We went to the Japan Aerospace Exploration Agency (JAXA)!
While figuring out where to go to do something that we’ve never done before in Tokyo, Reza discovered that JAXA’s Tsukuba Space Center is open to visitors. It got him excited, then he began studying the place and doing all the planning.
So the next day, we boarded the bus at Tokyo station and headed to Tsukuba. The journey was about an hour and the bus stopped directly in front of the space center. Ta-da!
Registered ourselves at the reception and got our visitor tags first.
The Rocket Square
So we explored the grounds. First thing we saw was this square. Later I learned that it’s an actual huge ass H-II rocket that we saw at the square, only it never took off. I forgot the reason.
The Space Dome
So there’s a Space Dome where we learned about the history of space exploration, then about the rockets and satellites JAXA built and sent to space and their involvement in space exploration.
The good thing about this visit is that there are elderly English-speaking volunteers ready to escort you and explain about each exhibit in detail. The exhibits include life size prototypes of satellites made of the real stuff and the International Space Station (we were just watching the Big Bang Theory episode of Howard going crazy on the space station :lol:). Some of the exhibits were interactive, too. Each had info cards in both Japanese and English.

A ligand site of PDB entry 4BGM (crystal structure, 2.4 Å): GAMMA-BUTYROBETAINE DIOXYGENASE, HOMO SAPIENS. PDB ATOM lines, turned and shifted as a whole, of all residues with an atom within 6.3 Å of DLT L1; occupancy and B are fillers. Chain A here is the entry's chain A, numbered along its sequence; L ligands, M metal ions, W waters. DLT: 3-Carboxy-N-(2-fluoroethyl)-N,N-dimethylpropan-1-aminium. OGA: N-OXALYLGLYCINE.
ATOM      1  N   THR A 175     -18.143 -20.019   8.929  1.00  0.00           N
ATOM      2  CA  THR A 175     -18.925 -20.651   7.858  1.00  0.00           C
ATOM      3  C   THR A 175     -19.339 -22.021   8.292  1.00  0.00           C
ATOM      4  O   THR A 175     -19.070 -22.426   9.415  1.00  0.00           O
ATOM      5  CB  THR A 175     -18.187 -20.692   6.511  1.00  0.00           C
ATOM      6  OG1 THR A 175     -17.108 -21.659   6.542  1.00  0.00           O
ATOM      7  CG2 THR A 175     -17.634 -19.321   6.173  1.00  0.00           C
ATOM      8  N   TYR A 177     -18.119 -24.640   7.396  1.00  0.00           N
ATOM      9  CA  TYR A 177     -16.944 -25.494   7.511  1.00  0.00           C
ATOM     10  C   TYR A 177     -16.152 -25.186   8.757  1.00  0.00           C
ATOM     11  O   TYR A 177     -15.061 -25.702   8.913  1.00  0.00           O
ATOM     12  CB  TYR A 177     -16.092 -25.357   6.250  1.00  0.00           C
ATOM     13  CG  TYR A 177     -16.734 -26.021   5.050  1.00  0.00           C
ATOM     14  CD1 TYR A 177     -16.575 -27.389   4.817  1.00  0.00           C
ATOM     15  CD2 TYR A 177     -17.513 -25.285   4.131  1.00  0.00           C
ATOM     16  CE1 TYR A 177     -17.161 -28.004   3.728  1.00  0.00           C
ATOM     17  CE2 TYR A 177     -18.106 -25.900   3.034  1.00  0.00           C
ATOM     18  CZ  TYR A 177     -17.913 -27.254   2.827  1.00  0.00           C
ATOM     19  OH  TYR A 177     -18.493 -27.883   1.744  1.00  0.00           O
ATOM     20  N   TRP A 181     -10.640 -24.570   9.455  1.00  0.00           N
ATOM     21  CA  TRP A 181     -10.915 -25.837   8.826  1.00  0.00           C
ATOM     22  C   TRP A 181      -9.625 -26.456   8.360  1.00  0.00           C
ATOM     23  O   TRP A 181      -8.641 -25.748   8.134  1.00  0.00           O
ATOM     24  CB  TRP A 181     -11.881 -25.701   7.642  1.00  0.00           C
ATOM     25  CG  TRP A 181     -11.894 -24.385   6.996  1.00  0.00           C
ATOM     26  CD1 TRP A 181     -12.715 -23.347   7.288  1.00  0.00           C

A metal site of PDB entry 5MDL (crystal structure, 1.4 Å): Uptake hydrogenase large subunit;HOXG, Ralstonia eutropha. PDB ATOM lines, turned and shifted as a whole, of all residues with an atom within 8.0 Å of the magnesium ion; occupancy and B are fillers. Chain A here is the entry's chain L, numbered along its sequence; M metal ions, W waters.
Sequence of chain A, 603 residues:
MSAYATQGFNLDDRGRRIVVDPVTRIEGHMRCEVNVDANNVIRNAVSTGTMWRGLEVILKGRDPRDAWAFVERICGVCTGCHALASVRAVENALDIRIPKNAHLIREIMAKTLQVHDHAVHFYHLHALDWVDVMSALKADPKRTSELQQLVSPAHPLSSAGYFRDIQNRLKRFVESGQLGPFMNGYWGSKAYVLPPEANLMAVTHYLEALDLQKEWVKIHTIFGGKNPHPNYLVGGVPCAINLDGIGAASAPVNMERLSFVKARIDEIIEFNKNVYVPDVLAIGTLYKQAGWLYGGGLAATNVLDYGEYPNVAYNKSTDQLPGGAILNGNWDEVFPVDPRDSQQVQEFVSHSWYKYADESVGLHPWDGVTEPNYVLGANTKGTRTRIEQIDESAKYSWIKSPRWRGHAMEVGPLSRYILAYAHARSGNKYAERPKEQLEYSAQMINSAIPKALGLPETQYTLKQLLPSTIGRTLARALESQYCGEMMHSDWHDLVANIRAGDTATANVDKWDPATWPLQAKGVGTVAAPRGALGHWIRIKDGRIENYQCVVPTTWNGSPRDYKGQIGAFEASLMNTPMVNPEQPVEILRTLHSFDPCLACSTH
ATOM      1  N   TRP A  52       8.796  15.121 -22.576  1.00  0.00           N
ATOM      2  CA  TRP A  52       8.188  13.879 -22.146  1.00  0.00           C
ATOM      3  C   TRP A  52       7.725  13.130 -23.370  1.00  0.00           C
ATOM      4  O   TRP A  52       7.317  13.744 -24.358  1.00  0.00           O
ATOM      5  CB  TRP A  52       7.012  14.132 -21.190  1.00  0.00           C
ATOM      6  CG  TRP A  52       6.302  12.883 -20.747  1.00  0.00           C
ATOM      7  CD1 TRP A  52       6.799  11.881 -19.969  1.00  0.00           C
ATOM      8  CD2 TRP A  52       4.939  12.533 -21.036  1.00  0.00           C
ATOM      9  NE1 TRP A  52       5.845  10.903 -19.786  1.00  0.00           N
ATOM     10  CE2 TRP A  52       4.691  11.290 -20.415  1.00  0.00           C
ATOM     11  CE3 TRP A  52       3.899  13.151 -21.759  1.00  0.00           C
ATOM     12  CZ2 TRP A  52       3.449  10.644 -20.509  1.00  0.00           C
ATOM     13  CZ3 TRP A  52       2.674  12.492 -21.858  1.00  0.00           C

Flight Control Room and Astronaut Training Facility
There are also guided tours that visitors can book. One is for the tour of the Flight Control Room to see the realtime activities of KIBO (the Japanese Experiment Module on the ISS) and the other, the Astronaut Training Facility.
Since we planned this at the last minute, Reza could only make reservations for the Flight Control Room. We boarded the bus from the Space Dome to the Flight Control Room, where devices were all taken away from us temporarily since we’re not allowed to record any of the experience.
From this point on the guide for this tour was speaking only in Japanese, so I had Reza translate whatever she said. From the glass window we could a mini version of the NASA control room that’s often depicted in the movies, where all the operators were sitting in the small screens on their desks and further at the front, was a huge screen on the wall, displaying real time images of KIBO as it travels in space.
You should see Reza’s face at the time -_-
Planet Cube is where you can have a drink at JAXA’s ill-stocked coffee shop and shop for souvenirs at the museum shop. Here’s the kind of packed food astronauts eat when they’re up there (we saw it in the exhiibtion at Space Dome, earlier), up for sale:
We got access cards to the cafeteria for lunch, from the reception. The cafeteria uses the prepaid coupon system, where we ordered our dishes on the prepaid machine and it’ll produce the coupon that we can show to the chefs to get our meals. There were some fish and vegetarian options, so it was okay. We were sitting among the JAXA staff wearing JAXA tags. That also got Reza excited.
It was a worthwhile day’s trip! Think we learned so much within a day. I definitely recommend this to all the space geeks who have time to spare to travel outside of Tokyo.
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